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The Subcommittee on Select Revenue Measures of the House Committee on Ways and Means has scheduled a public hearing in San Francisco, California, on November 11, 1983, on H.R. 701 (the "Computer Contribution Act of 1983").
H.R. 701 would provide an augmented charitable deduction for contributions, made by corporations during 1984, of certain newly manufactured computers to primary or secondary schools. The bill was introduced by Subcommittee Chairman Stark, and is cosponsored by Messrs. Shannon, Archer, Flippo, and Anthony, and others.
The first part of this pamphlet is a summary. The second part is a more detailed description of the bill, including present law, prior Congressional action, explanation of the bill, and effective date.
Under present law, the amount of charitable deduction otherwise allowable for donated property generally must be reduced by the amount of any ordinary gain which the taxpayer would have realized had the property been sold for its fair market value at the date of the contribution (Code sec. 170(e)). For example, a manufacturer which makes a charitable contribution of its inventory generally may deduct only its basis in the property.
However, under a special rule enacted in the Economic Recovery Tax Act of 1981 (P.L. 97-34), corporations are allowed an augmented charitable deduction for donations of newly manufactured scientific equipment to a college or university for research use in the physical or biological sciences (sec. 170(e)(4)). This increased deduction generally equals the sum of (1) the corporation's basis in the donated property plus (2) one-half of the unrealized appreciation (i.e., one-half of the difference between the property's fair market value determined at the time of the contribution and the donor's basis in the property). However, in no event is the deduction under the special rule allowed for an amount which exceeds twice the basis of the property.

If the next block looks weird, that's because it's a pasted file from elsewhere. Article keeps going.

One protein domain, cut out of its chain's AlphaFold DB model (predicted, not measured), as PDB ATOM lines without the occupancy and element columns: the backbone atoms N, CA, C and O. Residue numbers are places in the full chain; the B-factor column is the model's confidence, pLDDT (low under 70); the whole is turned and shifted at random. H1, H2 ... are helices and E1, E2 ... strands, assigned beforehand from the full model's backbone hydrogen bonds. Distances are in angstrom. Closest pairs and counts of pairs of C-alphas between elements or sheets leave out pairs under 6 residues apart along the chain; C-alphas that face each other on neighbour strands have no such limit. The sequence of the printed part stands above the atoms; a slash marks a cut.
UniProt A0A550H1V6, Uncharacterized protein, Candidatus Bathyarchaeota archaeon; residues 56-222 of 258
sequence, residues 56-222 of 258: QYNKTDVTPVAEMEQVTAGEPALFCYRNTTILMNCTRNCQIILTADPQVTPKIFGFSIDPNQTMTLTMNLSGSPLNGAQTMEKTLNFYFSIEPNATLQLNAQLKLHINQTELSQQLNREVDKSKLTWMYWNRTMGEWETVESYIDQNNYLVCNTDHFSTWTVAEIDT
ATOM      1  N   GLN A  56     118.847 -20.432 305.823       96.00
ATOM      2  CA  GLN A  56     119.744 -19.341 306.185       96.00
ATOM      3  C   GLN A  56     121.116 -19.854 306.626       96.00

The bill would provide an augmented charitable deduction for contributions, made by corporations during 1984, of certain newly manufactured computers to primary or secondary schools for use at the school directly in the education of students. For qualifying contributions, the augmented charitable deduction generally would equal the sum of (1) the corporation's basis in the donated computer plus (2) one-half of the difference between the fair market value of the computer at the time of the contribution and the corporation's basis. However, in no event would a deduction be allowed under the bill for any amount which exceeded twice the property's basis.
The augmented deduction rule provided by the bill would be effective for taxable years ending after 1983, with respect to qualifying contributions of computer equipment made during 1984.